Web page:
All Hims & Hers Health-care company needs is love—as long as it’s not Israeli love, evidently.
Watching Hulu recently, Jay Greene, a senior education-policy research fellow at Heritage Foundation, saw an advertisement from the San Francisco-based telehealth company that had been digitally altered.
Greene noticed that an ad about depression from Hers, which featured a model named Liat, had been digitally altered on her left shoulder. Sleuthing revealed that the company had removed a tattoo with the Hebrew word ahavah, “love,” from the original ad.
“Liat continues to have all of her other numerous tattoos, including a heart with the name ‘Duby’ in it, the number ‘80’ and another that is harder to glimpse,” Greene told JNS. “They did not erase her tattoos. They only erased the Hebrew tattoo. And they literally erased ‘love.’ ”
Given that Hers removed only the Hebrew tattoo, Greene thinks that the company saw Hebrew as a liability—either because it received complaints when the ad first ran or it anticipated receiving forthcoming complaints.
“This is not only the erasure of ‘love.’ It is also the erasure of Jews and their language,” he said. “It is very suspicious.”
Hers did not respond to queries from JNS.
It is part of a company with a market value of about $2 billion that was part of a Wall Street Journal exposé on online mental-health companies and misleading ads. Hers encourages people to sign up for telehealth visits and to receive prescription drugs in the mail.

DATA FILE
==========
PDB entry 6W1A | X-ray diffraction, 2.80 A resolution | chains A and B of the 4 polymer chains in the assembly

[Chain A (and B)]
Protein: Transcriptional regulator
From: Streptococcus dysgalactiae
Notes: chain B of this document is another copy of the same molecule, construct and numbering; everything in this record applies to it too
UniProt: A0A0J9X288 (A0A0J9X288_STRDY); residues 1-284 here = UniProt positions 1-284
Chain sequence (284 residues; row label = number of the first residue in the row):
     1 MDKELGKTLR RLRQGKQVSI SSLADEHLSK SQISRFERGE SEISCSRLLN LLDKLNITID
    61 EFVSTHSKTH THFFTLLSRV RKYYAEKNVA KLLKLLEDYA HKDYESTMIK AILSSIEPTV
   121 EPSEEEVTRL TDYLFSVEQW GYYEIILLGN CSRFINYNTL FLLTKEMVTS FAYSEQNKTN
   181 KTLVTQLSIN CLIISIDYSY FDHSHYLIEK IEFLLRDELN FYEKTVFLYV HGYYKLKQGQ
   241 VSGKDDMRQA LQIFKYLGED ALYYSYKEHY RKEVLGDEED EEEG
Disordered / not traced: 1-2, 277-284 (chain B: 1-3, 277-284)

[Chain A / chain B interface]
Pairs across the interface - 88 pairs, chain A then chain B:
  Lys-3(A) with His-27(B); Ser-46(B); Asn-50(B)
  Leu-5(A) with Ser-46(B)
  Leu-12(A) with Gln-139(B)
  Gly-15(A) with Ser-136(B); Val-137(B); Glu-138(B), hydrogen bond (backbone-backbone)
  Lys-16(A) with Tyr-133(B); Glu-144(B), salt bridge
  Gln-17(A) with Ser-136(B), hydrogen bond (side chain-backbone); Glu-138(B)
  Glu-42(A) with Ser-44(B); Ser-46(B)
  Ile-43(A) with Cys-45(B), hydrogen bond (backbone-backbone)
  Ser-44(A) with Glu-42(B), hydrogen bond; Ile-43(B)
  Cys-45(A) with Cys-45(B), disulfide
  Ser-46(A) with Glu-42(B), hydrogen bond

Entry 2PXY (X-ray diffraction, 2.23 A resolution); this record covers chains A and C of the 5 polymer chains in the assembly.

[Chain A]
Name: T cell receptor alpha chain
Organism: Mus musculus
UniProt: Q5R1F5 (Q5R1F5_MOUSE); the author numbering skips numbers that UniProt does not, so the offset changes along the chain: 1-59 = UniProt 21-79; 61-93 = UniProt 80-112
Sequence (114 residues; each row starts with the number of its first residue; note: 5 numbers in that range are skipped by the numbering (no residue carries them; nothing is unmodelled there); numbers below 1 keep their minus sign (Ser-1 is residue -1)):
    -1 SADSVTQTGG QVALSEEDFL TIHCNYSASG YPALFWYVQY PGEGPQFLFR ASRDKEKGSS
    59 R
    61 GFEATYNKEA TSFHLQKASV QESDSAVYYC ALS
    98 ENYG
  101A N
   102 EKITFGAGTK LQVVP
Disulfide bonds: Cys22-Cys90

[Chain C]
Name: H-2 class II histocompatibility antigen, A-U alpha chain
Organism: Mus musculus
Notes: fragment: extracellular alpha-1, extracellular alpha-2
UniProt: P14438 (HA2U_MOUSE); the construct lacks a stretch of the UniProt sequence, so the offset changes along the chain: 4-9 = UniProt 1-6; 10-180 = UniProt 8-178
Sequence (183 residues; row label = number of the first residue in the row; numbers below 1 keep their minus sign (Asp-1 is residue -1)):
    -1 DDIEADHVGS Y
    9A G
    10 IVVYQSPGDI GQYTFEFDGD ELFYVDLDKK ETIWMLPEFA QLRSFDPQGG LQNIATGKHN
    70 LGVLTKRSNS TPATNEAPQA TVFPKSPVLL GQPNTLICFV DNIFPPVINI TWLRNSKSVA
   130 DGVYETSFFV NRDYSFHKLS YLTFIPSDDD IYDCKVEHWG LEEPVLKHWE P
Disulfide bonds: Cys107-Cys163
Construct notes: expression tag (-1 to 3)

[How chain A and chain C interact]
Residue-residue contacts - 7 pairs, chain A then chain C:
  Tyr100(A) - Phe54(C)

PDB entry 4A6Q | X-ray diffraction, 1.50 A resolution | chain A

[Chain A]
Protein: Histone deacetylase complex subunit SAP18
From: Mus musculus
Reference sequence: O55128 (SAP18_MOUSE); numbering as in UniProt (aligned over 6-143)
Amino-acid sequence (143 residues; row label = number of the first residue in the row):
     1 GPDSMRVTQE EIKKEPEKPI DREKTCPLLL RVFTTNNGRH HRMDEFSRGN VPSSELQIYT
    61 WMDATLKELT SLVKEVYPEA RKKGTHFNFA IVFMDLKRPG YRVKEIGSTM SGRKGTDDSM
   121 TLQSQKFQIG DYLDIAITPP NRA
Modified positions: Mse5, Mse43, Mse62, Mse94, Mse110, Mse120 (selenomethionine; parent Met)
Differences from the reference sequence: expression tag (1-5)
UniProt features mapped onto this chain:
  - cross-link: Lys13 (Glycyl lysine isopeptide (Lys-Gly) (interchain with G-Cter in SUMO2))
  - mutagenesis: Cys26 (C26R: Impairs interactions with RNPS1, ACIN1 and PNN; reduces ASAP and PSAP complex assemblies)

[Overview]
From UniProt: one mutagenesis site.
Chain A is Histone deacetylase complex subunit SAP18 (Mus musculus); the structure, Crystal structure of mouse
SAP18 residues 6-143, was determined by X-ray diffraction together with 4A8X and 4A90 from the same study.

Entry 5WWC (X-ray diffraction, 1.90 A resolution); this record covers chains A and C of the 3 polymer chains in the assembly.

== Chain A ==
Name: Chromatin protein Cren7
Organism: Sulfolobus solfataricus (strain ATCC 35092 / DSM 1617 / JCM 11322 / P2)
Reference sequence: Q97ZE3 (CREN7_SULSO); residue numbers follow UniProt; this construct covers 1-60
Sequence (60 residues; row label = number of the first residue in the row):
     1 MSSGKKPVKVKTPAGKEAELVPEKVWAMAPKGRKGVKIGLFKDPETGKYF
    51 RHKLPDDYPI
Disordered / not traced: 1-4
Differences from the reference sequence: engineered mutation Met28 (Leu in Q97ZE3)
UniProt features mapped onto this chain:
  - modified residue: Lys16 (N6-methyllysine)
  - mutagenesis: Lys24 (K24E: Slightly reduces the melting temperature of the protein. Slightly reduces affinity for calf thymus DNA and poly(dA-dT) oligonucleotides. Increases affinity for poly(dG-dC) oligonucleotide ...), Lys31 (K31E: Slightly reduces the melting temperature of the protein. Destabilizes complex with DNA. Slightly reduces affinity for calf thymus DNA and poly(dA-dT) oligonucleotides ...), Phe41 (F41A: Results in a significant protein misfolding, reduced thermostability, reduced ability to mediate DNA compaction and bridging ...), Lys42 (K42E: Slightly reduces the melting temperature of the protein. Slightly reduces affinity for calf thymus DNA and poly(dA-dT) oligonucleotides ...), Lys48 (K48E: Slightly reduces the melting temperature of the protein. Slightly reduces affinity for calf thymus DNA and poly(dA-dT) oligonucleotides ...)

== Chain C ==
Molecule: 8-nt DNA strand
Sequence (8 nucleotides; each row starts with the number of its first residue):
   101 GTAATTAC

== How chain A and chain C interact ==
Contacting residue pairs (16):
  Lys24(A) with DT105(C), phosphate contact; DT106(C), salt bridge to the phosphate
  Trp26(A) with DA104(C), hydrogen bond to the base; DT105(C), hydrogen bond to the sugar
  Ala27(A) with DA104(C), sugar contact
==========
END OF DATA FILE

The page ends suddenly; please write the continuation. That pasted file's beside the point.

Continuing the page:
“To women under their Hers brand, they primarily advertise about depression,” said Greene. “For men under the Hims brand, they primarily advertise about erectile dysfunction or balding.”
The removed text turns out to be a two-dimensional illustration in tattoo ink of a Hebrew version of the famous 1970 sculpture “Love” by Robert Indiana (1928-2018).
In 1977, Indiana made the 12-foot-tall, Cor-Ten steel Hebrew version, “Ahava (Love),” as a gift for the Israel Museum in Jerusalem. The donors gave it to “the people of Israel in the spirit of international brotherhood.”
“The characters on the right are the first two letters of the Hebrew alphabet, which read consecutively spell ‘av,’ meaning father, while the two characters on the left represent one of the acronyms for God in Hebrew,” according to the late artist’s website.
JNS posed questions to the Robert Indiana Legacy Initiative about whether it was aware of the ad and if such an ad would require permission to depict, in tattoo form, a copyrighted artwork.
The initiative first learned about the ad from the JNS query, it said through an outside PR firm, and it did not know whether the advertiser would need permission from the rights holder.
After this article went to press, the model in the ad said that the tattoo was removed for “copyright reasons since we couldn’t get a signature from the artist.” The artist died in 2018, and the Robert Indiana Legacy Initiative, which said it wasn’t aware of the ad, is involved in maintaining the late artist’s copyright.
It also emerged that Andrew Dudum, founder and CEO of Hims & Hers, has often retweeted anti-Israel posts, including those that refer to “Israel’s killing fields”; connect Zionism and murder; and use the word apartheid to describe Israel.
Be a part of our community
JNS serves as the central hub for a thriving community of readers who appreciate the invaluable context our coverage offers on Israel and their Jewish world.
Please join our community and help support our unique brand of Jewish journalism that makes sense.